- Field Skills
The traditional symbol of the sport, the long, slender and graceful fly rod provides the control and feel that make casting, fishing and catching fish on flies so much fun. The fly rod transfers energy from the fly fisher to the line, leader and fly. Rod length, taper and action are specifically designed for this purpose.
The fly rod must be balanced with the correct fly-line weight for optimum performance in fly casting and "presentation" (the landing of the fly in the target area). Most modern fly rods have the correct line-balance information printed on them just forward of the handle and hookkeeper.
There are six parts to the modern fly rod:
Ferrule The ferrule is the connection between sections of a fly rod. Ferrules are installed so a rod can be disassembled and conveniently carried and stored.
Butt The butt section, a major part of the rod, includes the area from the handle to the first ferrule.
Tip The other major part of the rod is the section from the last ferrule to the tip-top, or smallest guide on the end of the rod.
Handle The handle includes the butt cap, the reel-lock seat for attaching and securing the fly reel in place, the cork grip and the handle check cap.
Hookkeeper The hookkeeper is a ring or other simple device that holds the fly's hook safely in place when the outfit is rigged but the angler is not fishing.
Guides The guides hold and control the line on the rod during casting. The guides include the stripper guide, which is the first guide up the rod from the rod handle. The snake guides hold the fly line close to the rod during casting.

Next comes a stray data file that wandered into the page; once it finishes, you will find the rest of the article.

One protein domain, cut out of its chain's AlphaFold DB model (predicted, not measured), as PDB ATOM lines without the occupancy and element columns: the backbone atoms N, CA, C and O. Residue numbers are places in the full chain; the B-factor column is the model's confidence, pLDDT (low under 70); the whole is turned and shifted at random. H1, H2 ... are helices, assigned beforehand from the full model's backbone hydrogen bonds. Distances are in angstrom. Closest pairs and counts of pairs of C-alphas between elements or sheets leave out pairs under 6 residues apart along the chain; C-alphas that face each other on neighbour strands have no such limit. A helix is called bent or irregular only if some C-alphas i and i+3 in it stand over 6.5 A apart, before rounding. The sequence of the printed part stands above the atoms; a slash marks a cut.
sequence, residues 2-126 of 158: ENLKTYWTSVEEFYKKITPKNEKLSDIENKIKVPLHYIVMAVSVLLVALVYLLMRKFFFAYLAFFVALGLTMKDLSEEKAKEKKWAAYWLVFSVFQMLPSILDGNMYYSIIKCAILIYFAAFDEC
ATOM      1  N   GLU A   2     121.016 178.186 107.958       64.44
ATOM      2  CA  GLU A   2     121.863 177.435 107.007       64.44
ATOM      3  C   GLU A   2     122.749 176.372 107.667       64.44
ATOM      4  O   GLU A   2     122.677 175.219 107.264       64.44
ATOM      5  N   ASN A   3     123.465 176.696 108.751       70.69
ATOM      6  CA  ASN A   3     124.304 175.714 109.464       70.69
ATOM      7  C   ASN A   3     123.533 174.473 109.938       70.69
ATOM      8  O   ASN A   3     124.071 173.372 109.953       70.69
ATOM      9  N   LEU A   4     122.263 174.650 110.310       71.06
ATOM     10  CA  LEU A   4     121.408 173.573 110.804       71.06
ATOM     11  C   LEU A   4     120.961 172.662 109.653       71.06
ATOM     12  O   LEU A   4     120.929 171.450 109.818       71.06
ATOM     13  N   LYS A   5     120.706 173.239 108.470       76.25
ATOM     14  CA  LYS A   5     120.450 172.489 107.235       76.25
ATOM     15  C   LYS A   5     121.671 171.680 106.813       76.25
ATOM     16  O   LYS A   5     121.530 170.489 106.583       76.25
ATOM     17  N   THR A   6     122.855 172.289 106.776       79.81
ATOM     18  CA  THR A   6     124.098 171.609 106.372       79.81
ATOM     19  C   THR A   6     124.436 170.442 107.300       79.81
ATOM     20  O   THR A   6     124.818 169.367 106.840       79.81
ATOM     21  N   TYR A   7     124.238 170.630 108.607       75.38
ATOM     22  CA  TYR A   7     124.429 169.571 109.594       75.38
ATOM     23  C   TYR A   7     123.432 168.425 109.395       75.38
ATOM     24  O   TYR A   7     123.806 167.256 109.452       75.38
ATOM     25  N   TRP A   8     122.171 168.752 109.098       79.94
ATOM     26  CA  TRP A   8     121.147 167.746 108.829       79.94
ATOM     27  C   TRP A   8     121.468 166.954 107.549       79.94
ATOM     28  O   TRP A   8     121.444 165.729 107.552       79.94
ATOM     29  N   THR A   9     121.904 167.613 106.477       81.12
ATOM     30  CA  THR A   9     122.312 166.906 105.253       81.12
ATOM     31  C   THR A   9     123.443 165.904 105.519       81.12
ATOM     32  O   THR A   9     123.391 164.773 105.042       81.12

Fly-rod performance, especially during casting but also while fishing the fly and fighting the fish, is termed the action of the rod. Action is influenced by the rod's material, taper design, length and such fittings as ferrules and guides. There are three main categories of fly-rod action:
Fast Action The rod feels stiff when flexed and unflexes rapidly when loaded or flexed by the line in casting.
Medium Action The rod is limber when flexed and unflexes smoothly when loaded.
Slow Action The rod feels very limber and unflexes in a slow, willowy manner after loading.
A medium-action, progressively loading fly rod is the best rod with which to learn the sport. Medium action is the most adaptable to a person's individual timing and reflexes. The beginner's rod should be 8 to 8 1/2 feet long, and it should be designed to cast a 6- or 7-weight line. This combination is light, it provides enough power to cast 20 to 60 feet, and it can control most of the flies used to fish for trout, bass and panfish.
After you begin to master the basic fly-casting strokes, qualified instructors will be able to advise you on which action best suits your own reflexes and coordination level.
* From the L.L.Bean® Fly-Fishing Handbook, written and illustrated by Dave Whitlock.
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